Naga Armed Factionalism Back to Centre-Stage Once Again

Namrata Goswami**

The Naga insurgency is one of the oldest insurgencies plaguing the South Asian region. It is also one that is prone to tribal divisions, armed factionalism and internecine killings. Rebel leaders have failed to keep their ethnic and political differences at bay, resulting in several splits within the armed movement. In 1975, when the Naga National Council (NNC) signed the Shillong Peace Accord, Muivah, Swu and Khaplang, then members of the NNC, disagreed with the accord and broke away to form the National Socialist Council of Nagaland (NSCN) in 1980. Differences then cropped up between Swu, Muivah and Khaplang in the 1980s leading to a violent altercation in the Patkai hills. This led to a split in 1988 in the NSCN with two new factions being formed: the NSCN (IM) and the NSCN (Khaplang). In 2007, the NSCN (IM) witnessed a split when Azetho Chophy, a Sema leader of the outfit broke away and formed the NSCN (Unification). This group later formed a strategic linkage with the NSCN (Khaplang).

The latest split occurred in 2011 with the break up of the NSCN (Khaplang). Kitovi Zhimoni, the Kilonser (Prime Minister) of the NSCN (Khaplang) faction, and Khole Konyak, a senior leader of the outfit, broke away to form a new group called NSCN (Khole and Kitovi). This new faction has now asserted that the Union Government should engage it in peace talks given its representative character in Nagaland. This posture has evoked hostile responses from the other two main rival armed factions: the NSCN (IM) and NSCN (Khaplang). In May 2012, the NSCN (IM) refused to take part in a Naga reconciliation meeting in Chiang Mai, Thailand as a protest against any future plausible engagement in peace talks between the Union government and the NSCN (Khole and Kitovi) faction. On June 15, the NSCN (Khaplang) publicly cautioned the Union government from engaging with the (Khole and Kitovi) faction in a statement given out by its self-styled Information and Publicity Minister, Wangtin Naga.

This factional spilt has charged the atmosphere in Nagaland in recent months with the possibility of backsliding to the factional violence of the 1990s. There are fears that the NSCN (Khaplang) and NSCN (Khole and Kitovi) will clash violently in big towns like Dimapur and districts like Mon for turf control since both outfits inhabit the same territorial space.

Naga Armed Factionalism Back to Centre-Stage Once Again
Nagaland as seen on Google Maps

The split has also agitated the NSCN (IM). There are two specific reasons for their unease. First, unlike Khaplang, who does not enjoy similar local clout like Muivah due to the former’s origins in Myanmar, Khole and Kitovi are local Naga leaders from Mon district of Nagaland. Consequently, the latter duo could pose a serious challenge to the NSCN (IM) on its home turf, given that their local roots enable greater social acceptance and provide legitimacy to their claim that they represent local Naga aspirations. Therefore, their demand to be included in the Naga peace dialogue with the Union government holds far more weight than that of the NSCN (Khaplang) faction. Second, there is a likelihood that the Union government is willing to engage with the Khole and Kitovi faction in peace talks, which would mean that the NSCN (IM) stands in danger of losing its privileged position as the sole representative of the Naga people in formal peace talks.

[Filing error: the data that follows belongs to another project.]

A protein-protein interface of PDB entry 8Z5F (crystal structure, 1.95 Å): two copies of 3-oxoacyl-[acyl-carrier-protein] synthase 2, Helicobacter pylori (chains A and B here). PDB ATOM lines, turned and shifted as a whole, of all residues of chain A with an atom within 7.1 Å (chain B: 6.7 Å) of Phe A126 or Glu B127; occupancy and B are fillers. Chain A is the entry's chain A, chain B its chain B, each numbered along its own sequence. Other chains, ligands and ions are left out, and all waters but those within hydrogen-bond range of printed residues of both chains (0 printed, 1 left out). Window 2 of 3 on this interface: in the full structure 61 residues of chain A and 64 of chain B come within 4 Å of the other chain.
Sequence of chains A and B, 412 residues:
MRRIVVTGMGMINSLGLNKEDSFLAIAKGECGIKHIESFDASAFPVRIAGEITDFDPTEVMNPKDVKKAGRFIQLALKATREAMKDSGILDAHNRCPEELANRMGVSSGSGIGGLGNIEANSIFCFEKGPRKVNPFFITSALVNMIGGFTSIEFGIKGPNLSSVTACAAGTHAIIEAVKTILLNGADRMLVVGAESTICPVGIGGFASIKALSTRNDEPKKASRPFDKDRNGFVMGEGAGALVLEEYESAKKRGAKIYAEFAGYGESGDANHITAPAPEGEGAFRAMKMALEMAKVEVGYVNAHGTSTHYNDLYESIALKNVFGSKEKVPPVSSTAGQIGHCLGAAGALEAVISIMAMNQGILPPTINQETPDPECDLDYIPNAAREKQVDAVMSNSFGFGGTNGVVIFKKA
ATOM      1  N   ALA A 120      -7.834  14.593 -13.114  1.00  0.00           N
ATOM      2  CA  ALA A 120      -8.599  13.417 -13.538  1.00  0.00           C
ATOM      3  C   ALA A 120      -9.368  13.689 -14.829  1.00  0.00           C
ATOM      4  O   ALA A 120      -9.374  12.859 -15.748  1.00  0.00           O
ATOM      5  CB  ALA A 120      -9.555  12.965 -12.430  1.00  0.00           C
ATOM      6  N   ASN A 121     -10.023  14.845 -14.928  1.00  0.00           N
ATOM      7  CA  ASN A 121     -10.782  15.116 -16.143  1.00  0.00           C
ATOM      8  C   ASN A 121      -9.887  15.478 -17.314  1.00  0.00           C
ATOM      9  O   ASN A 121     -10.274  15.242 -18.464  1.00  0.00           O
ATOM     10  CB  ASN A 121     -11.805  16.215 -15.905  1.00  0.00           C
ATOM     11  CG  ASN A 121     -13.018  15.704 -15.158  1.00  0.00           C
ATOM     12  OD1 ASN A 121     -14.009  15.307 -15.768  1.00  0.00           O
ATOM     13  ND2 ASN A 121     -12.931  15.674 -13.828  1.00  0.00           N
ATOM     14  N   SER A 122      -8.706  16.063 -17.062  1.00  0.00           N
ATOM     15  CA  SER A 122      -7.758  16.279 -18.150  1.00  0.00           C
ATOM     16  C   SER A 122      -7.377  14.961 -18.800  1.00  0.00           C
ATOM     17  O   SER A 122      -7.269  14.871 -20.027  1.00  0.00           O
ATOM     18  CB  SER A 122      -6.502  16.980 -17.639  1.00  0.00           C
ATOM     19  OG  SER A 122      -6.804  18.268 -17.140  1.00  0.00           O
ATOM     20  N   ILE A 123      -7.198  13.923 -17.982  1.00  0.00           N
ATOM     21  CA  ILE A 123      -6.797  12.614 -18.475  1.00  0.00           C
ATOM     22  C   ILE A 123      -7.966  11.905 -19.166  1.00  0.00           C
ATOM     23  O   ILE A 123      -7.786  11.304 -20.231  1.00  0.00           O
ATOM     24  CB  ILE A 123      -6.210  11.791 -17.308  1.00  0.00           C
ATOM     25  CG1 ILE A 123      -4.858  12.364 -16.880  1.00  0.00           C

The end result of the latest split is that the process of Naga conflict resolution has taken a step backward. Earlier this year, the Chairman of the NSCN (IM), Isak Chisi Swu, had stated that final resolution to the decades-old Naga conflict is not far-off. That momentum has got derailed now. What is perhaps most tragic is the fact that the Naga reconciliation process, which was given a serious boost by the Joint Forum of Goanburahs (Village headmen) andDoiabashis (Village elders) or the JFGBDB, is in danger of being sidelined. It was the JFGBDB that had requested a cease-fire between the NSCN (IM) and NSCN (K) on July 24, 2007, which was largely successful in bringing down violence in Naga inhabited areas. This informal peace process at the societal level can be challenged by renewed factional fighting.

While one can argue that Naga society itself is based on ethnic differences between the several Naga groups, the fact of the matter is that the same Naga society has been trying its utmost to bring about reconciliation and curtail violence. The rebel leaders should therefore realize that common people are tired of inter-factional violence. Muivah and Swu need to urgently talk to rival leaders like Khole and Kitovi through forums like the Forum for Naga Reconciliation (FNR) if they are serious about peace and development in Naga inhabited areas. Furthermore, if the Union government’s counter-insurgency policy is based on further divisions of Naga armed groups as the best way to weaken the Naga armed movement and bring about resolution, it is a policy that is bound to fail. The Naga conflict itself has shown that divisions in the armed groups have led to a protraction of conflict with no resolution in sight.

Only a commitment to reconcile the armed groups, both through formal and informal channels, can bring about a peaceful resolution to the Naga armed conflict and quell factional violence. Towards this end, besides the formal peace negotiations between the Union government and the Naga armed outfits, informal structures like the FNR have a major role to play.


** Article was orginally published on June 29, 2012

**Originally published by Institute for Defence Studies and Analyses ( at []


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